GREAT FIGURES OF THE MISSIONARY WORK – The Siam of Domingos de Seixas (2)

Joaquim Magalhães de Castro

The company that produced the film The Legend of Suriyothai (Prommitr Productions), established deals with distributors in several countries in Asia, Europe (Germany and France) and with three of the most powerful Hollywood distributors. Hollywood’s response could not have been better. The Zoentrope of Francis Ford Coppola immediately joined the project, and Coppola himself travelled to Thailand where he edited the film, cutting many of the scenes, not only to make it less long but also “to make it more appealing to the western public.” It remains to be seen how significant was the action of the accomplished American director in the adulteration of the initial purposes of the film…

In an interview with the Bangkok Post in 2001, Chatrichalerm Yukol had said he hoped the film would cause controversy and even outrage among the Thai public. “Everything that has to do with history is subject to criticism and to different interpretations,” he said. “My film deals with facts that occurred almost 500 years ago. There is no concrete evidence to tell us that things have happened exactly as I have portrayed them.”

For the 57-year-old Thai director, the important thing was to “arouse the curiosity” of viewers about the history of his country. And he was content with little. “There is so much to learn,” he said, “if my film leads one or two people to look back at Thailand’s past, I think my goal has been achieved.”

Another controversial aspect of The Legend of Suriyothai was the fact that the award-winning director, author of films such as “The Elephant Keeper,” “Shooter,” and “Dust Road” decided to tell the story of Queen of Ayuthaya through the gaze of the Portuguese mercenary Domingos de Seixas.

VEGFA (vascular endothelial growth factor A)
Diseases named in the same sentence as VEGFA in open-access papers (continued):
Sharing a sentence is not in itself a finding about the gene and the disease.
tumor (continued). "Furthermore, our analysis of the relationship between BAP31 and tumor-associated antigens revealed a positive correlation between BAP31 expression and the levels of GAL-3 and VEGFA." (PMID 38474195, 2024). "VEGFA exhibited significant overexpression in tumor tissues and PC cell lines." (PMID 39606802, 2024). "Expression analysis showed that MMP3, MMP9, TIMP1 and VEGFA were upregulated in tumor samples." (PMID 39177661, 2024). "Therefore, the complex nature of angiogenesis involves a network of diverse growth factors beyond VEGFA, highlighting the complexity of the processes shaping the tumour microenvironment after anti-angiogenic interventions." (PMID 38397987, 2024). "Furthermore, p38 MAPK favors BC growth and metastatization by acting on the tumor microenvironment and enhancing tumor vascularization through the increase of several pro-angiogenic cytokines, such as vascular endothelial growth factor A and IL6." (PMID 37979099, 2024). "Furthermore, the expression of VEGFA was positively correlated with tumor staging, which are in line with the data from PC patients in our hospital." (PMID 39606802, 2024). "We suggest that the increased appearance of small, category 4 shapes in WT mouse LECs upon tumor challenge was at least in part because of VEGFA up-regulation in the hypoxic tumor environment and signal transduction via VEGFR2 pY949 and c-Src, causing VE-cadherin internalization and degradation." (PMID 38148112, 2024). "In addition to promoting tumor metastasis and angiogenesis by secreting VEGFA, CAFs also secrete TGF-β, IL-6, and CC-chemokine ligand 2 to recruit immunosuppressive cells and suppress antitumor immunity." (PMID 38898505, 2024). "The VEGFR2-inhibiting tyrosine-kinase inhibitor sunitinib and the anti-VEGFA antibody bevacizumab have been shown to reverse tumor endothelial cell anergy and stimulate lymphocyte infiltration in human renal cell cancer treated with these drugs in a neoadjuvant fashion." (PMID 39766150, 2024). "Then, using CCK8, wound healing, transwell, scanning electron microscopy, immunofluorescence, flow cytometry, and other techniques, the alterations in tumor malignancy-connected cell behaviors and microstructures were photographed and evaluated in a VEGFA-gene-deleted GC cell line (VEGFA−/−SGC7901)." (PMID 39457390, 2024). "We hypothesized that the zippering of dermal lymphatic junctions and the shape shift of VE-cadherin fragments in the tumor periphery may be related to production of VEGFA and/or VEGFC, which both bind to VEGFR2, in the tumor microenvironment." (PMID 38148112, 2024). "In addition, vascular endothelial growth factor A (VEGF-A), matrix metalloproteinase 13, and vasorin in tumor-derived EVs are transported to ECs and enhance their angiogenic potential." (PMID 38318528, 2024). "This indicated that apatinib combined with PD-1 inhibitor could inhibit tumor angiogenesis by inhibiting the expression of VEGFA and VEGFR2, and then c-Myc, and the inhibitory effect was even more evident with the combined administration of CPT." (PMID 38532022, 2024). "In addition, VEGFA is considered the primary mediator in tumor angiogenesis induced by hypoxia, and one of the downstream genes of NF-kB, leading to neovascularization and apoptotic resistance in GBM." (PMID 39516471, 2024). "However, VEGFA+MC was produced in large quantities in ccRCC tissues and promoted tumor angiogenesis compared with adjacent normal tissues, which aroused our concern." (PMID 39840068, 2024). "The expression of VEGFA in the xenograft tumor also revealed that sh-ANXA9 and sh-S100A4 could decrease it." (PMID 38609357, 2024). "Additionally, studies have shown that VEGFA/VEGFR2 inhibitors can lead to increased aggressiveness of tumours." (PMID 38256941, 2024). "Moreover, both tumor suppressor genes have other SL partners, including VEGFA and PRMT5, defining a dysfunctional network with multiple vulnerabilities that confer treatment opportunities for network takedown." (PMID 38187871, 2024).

“I chose Domingos de Seixas to tell us the story, because Thai people already know the official version of the heroism and dedication shown by Queen Suriyothai, the main character of the film. When rewriting her life under a foreigner point of view, I hope to demystify her image a little. I hope that this will help to awake the critical spirit among the Thai people, so that they may eventually call into question what they learned at school,” he said.

However, something led him to change his mind: Seixas not only does not narrate the story, but his name is not even mentioned. The narrator of The Legend of Suriyothai is an anonymous Thai and the only references to the Portuguese throughout the film are the frequent appearance of gunmen, gunners and personal guards of the sovereign wearing western military dresses, both in the Siamese and Burmese camps; the explicit reference to a group of “Portuguese mercenaries in the service of King Ramayanda”; the offer of Portuguese wine by the princess to a guest; the presence of a priest (a Jesuit?) who performs the functions of a physician; and, finally, the arrival of a Portuguese ship in 1533 that beyond the usual “loading of provisions and deer skins brought with it the smallpox” that would spread throughout the kingdom causing numerous deaths.

The Legend of Suriyothai is also an account of the power struggle between the different lineages of royalty, undermined by intrigue, passion, betrayal and murder. This movie, in addition to the profile of the queen, also brings us to Thao Sisudachan, a powerful courtesan who, unlike Suriyothai, was the symbol of cruelty, perfidy and immorality. “There is a reason for Thao Sisudachan’s excessive ambition and behavior,” said the director. “Originating from a very powerful lineage, disgraced over a century ago, Thao was determined to do everything to restore the ancient glory of her family.”

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